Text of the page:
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Wednesday, April 24, 2024

Schenectady Granted $10M State Funding for Mohawk River Sustainability


SCHENECTADY – ‍The city of Schenectady is on the verge ‌of receiving a substantial $10 million state grant, aimed at enhancing the resilience of the Mohawk River. This is ⁣in addition to further grant funding that will be utilized to upgrade the city’s pump station.

The generous $10 million grant, courtesy of the state Department of Environmental ‍Conservation, will empower the city to expand its collection system pumping capacity and minimize inflow to the river ⁢system. The project is meticulously designed to curtail⁢ sanitary sewer overflows during periods of heavy rainfall.

The ultimate goal of⁢ the project is to significantly⁤ improve the⁢ water quality of the Mohawk River.

According to Schenectady Mayor ⁤Gary McCarthy, this project has been in ‍the pipeline for several years, with the city having submitted ⁣its ​state application within the⁤ past year.

“This‍ is a monumental step towards ensuring our services remain affordable and we continue to ‌provide top-notch water and wastewater treatment ‌facilities for the ‍residents and businesses in Schenectady and some of the neighboring‍ communities,” ​he expressed ​on Tuesday.

In addition to this, the city⁣ is set‍ to receive $50,000 in⁢ funding from ⁣the state Environmental⁢ Facilities Corporation (EFC) for an engineering report. This ⁢report will explore potential ⁣upgrades to the city’s South Ferry Street Pump⁤ Station and Broadway Pump Station.

“The piping in that area has been in place for quite some time and it’s undersized,” McCarthy noted.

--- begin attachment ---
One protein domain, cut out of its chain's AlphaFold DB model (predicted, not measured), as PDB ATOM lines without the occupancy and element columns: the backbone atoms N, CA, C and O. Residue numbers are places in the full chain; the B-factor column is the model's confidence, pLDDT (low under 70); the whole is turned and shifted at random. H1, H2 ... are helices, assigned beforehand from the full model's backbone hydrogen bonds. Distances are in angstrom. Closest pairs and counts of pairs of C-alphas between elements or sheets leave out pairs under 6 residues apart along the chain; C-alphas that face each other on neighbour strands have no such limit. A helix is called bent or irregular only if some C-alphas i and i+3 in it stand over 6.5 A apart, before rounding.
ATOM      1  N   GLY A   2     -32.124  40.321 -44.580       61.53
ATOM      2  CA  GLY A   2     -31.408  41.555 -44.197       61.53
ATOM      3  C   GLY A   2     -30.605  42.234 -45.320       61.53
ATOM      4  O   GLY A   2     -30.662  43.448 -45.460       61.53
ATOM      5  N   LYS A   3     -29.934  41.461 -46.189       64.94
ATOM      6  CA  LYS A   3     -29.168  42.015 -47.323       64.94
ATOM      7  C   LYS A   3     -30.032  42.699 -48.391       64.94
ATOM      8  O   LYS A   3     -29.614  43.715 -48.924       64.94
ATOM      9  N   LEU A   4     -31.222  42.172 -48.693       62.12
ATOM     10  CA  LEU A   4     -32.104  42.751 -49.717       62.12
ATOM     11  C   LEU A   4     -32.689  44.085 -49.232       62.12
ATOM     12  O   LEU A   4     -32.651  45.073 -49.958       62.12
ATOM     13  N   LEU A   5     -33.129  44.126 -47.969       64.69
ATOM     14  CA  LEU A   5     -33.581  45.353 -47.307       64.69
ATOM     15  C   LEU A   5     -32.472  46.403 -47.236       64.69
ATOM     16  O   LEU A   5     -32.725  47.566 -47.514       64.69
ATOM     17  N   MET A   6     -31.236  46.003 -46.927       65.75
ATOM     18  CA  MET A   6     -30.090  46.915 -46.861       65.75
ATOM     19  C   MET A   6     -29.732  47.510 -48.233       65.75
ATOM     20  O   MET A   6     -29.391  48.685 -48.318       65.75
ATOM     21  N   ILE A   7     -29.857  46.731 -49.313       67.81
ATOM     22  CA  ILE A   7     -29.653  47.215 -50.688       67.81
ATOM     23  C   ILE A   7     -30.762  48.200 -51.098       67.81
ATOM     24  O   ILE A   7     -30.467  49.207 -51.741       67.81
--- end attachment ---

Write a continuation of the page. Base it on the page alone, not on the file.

The state funding will enable the city ⁣to strategize ⁣and⁣ design replacements for the two pump stations, which are currently‍ affected by extreme weather conditions.

The preliminary engineering report, ‍funded by the⁤ grant, will suggest replacement equipment and features to address planned ⁢upgrades​ at the pump facilities.

McCarthy emphasized that the two state grants for the⁣ river project and the pump​ station reconstruction are interconnected.

“During high water events, additional water⁣ infiltrates into the wastewater system, which increases the utilization of the wastewater treatment facility on Anthony Street,” McCarthy explained.

The pump station grant⁢ is a part of a ​whopping $166 ​million in ⁢state funding⁤ that is being distributed to 187 projects statewide. This is part‍ of a concerted effort to enhance water quality.

The grant‌ funding encompasses projects that aim to safeguard drinking water, modernize aging water ​infrastructure, tackle contributors to ‍harmful algal blooms, and‍ improve aquatic habitat in communities across the ⁣state.

“New York’s record investments in water quality ⁢continue to⁢ protect New Yorkers’⁣ health, the economy,​ and quality of ⁣life,” Gov. Kathy Hochul said in a ​statement. “Communities across the state will benefit from this critical water infrastructure funding, which will‌ protect water ‍quality, prevent⁤ pollution and ⁤improve habitats.”

Emily Stanton
Emily Stanton
Emily Stanton, a skillful journalist previously based in Boston, is adept at covering a diverse array of stories. Her thorough and engaging reporting style, honed with a Master's in Journalism from Boston University, focuses on community-relevant stories.
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